This page lists minor characters that appear on screen in Downton Abbey, but don't have a specific name, do not have any speaking part or background mentioned by other characters, or have a very insignificant speaking part.
Hugh's wife Susan MacClare warned that the piper would wake them up again at eight the following morning, while her daughter Rose added he would keep it up through breakfast. Hugh joked then that the chances of going back to sleep were nill.
Robert nevertheless nostalgically proclaimed he was glad to see the old ways being maintained at Duneagle. He was not enthusiastic however when the piper played the following morning, as he tried to put a pillow over his head to block the noise. His wife Cora whispered to him, "Welcome to Scotland."
Ian McKidd posing as Dr. Fletcher, and Mrs Dorrit, posing as his wife, are the first customers for Beryl Patmore's Bed and Breakfast. They are in fact engaged in an adulterous affair, which gets found out, resulting in Mr Dorrit suing Mr McKidd.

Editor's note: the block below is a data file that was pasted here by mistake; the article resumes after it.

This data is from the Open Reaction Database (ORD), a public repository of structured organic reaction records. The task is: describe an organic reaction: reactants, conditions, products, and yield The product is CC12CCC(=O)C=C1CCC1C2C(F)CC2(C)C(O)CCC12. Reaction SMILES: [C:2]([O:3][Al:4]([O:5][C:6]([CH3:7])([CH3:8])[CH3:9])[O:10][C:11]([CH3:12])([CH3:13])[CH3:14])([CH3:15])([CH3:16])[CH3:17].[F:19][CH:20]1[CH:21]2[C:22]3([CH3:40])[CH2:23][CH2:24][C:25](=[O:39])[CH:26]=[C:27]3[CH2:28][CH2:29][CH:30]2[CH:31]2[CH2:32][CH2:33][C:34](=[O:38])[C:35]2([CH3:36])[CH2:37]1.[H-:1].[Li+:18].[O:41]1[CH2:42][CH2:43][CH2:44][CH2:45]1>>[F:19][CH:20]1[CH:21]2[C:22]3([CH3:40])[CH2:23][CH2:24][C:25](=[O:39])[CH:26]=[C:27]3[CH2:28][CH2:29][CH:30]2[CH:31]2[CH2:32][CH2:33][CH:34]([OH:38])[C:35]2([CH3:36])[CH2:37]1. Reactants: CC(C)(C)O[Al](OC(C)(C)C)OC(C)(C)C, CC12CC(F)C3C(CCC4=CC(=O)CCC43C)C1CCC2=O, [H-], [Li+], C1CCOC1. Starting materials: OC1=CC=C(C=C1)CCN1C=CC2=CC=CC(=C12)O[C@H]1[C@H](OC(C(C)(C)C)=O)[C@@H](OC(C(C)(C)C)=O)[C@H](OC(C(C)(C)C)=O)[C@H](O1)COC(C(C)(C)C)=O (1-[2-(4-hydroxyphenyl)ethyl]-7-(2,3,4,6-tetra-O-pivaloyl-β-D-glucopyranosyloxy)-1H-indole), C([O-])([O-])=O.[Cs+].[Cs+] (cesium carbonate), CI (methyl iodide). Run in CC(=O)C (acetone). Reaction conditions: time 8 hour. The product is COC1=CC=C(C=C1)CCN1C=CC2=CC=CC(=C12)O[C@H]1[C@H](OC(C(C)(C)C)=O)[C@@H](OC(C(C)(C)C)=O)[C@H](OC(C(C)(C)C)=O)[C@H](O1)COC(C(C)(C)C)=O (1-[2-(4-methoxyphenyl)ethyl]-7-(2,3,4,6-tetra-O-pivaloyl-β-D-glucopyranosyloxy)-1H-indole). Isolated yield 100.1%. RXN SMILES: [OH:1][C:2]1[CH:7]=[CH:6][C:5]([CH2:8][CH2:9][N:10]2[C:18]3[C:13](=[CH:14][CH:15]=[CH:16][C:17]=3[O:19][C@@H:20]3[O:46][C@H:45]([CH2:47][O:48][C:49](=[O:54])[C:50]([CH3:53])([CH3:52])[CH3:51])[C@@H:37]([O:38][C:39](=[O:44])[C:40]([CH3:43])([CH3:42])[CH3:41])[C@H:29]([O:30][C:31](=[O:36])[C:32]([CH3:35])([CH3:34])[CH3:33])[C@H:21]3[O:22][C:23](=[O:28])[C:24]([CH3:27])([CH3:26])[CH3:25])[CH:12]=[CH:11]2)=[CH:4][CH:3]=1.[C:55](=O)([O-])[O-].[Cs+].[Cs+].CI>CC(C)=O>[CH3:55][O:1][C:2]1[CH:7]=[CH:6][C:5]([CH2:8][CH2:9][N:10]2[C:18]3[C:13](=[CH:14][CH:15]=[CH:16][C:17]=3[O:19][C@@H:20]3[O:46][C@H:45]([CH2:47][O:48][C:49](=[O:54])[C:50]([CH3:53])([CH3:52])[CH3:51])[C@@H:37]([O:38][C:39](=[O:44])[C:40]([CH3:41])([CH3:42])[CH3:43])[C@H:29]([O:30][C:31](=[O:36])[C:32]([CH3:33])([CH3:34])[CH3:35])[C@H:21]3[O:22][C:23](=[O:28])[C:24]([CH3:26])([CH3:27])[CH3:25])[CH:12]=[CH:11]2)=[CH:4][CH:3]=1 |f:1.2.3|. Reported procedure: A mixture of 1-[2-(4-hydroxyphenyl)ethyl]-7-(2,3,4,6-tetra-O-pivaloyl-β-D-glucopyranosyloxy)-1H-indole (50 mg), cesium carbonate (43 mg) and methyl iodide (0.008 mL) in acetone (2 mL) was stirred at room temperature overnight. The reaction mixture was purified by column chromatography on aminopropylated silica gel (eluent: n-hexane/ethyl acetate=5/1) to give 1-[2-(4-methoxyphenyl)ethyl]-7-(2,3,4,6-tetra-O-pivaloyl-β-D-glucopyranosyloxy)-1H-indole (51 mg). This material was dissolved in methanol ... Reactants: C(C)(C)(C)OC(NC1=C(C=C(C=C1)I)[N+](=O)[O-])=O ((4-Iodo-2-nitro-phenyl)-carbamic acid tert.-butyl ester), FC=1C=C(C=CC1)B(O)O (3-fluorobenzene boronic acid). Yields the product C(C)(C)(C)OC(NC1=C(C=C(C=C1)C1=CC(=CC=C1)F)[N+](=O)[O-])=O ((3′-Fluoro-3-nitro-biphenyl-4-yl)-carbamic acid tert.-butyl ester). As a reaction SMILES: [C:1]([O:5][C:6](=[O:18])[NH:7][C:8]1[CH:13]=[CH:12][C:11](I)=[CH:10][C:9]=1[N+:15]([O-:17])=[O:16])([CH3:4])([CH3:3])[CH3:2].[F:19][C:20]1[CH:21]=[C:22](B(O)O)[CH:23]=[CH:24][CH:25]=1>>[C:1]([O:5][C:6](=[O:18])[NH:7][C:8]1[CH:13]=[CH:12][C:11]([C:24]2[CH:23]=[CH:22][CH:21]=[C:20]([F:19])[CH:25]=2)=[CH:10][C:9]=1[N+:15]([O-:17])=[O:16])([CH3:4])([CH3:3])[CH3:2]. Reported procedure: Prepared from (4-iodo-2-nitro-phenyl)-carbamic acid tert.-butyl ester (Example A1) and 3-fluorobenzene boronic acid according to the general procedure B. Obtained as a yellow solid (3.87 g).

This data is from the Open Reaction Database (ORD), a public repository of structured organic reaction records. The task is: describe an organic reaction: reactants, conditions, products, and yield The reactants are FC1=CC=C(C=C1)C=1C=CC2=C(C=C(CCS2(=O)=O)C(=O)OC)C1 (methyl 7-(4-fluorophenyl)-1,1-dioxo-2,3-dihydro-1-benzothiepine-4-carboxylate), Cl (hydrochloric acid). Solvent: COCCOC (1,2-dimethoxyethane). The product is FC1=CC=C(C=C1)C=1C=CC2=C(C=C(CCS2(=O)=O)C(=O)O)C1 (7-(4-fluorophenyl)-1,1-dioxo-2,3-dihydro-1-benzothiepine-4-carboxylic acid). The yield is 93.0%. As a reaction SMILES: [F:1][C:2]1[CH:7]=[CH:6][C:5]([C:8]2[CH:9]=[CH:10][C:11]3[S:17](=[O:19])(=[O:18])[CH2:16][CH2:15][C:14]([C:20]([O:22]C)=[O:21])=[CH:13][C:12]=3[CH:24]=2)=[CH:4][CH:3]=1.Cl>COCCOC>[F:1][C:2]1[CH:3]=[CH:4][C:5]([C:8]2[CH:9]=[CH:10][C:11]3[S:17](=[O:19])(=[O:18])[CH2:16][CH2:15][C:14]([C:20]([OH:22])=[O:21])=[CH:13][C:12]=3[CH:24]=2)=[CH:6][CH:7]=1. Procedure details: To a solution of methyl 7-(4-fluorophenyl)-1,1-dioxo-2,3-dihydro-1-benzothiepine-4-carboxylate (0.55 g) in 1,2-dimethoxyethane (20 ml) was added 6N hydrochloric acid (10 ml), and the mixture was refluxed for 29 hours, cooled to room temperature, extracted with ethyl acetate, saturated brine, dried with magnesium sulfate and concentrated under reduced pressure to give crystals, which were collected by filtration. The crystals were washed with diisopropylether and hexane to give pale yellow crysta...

Mrs Dorrit posing as Dr. Fletcher's wife, and Ian McKidd, posing as Dr Fletcher, are the first customers for Beryl Patmore's Bed and Breakfast. They are in fact engaged in an adulterous affair, which gets found out, resulting in Mr Dorrit suing Mr McKidd.
Victoria Rachel Cora Aldridge is the daughter of Atticus and Rose Aldridge, born in about September to October of 1925. She was too young to travel for Edith's wedding, so she remained in America. However, Rose brought pictures to Downton, which she presented in the servants' hall. She is between three and four months old.
John and Anna Bates' son, also referred to as Baby Bates (b. 31 December 1925), is the firstborn child and son of Anna and John Bates who was born on New Year's Eve, 1925, in the bedroom of Lady Mary Talbot after his mother, Anna, went into unexpected labour. His name has not yet been confirmed.
Ellen previoulsy worked for the Crawley's in Manchester and moved with them to Downton. She greeted Isobel and Matthew Crawley upon their arrival at Crawley House in 1913. By 1920 she no longer worked at Crawley House